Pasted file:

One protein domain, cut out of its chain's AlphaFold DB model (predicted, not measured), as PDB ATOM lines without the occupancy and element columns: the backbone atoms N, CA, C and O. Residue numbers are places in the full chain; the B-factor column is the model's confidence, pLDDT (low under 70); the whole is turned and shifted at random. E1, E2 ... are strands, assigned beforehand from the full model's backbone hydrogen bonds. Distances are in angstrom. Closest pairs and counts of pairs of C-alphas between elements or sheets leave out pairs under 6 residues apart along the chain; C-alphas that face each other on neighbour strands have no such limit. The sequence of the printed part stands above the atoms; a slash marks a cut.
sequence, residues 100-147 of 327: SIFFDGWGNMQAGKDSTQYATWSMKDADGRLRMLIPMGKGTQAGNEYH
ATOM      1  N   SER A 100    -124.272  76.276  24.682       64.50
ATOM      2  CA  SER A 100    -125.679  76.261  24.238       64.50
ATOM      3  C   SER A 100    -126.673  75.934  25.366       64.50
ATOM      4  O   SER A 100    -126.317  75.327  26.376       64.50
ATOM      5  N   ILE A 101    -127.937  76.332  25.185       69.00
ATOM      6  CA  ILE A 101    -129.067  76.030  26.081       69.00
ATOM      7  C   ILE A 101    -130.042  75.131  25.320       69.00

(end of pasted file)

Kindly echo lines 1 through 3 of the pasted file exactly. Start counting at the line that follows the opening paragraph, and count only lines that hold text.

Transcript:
sequence, residues 100-147 of 327: SIFFDGWGNMQAGKDSTQYATWSMKDADGRLRMLIPMGKGTQAGNEYH
ATOM      1  N   SER A 100    -124.272  76.276  24.682       64.50
ATOM      2  CA  SER A 100    -125.679  76.261  24.238       64.50